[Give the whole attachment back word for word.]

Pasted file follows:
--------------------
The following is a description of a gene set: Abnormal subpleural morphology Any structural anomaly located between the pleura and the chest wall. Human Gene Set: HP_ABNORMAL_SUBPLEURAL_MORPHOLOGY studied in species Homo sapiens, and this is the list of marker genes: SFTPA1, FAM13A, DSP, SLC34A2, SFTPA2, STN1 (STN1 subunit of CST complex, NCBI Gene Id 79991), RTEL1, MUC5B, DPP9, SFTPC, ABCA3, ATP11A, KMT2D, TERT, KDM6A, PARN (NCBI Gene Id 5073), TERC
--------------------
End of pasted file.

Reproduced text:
The following is a description of a gene set: Abnormal subpleural morphology Any structural anomaly located between the pleura and the chest wall. Human Gene Set: HP_ABNORMAL_SUBPLEURAL_MORPHOLOGY studied in species Homo sapiens, and this is the list of marker genes: SFTPA1, FAM13A, DSP, SLC34A2, SFTPA2, STN1 (STN1 subunit of CST complex, NCBI Gene Id 79991), RTEL1, MUC5B, DPP9, SFTPC, ABCA3, ATP11A, KMT2D, TERT, KDM6A, PARN (NCBI Gene Id 5073), TERC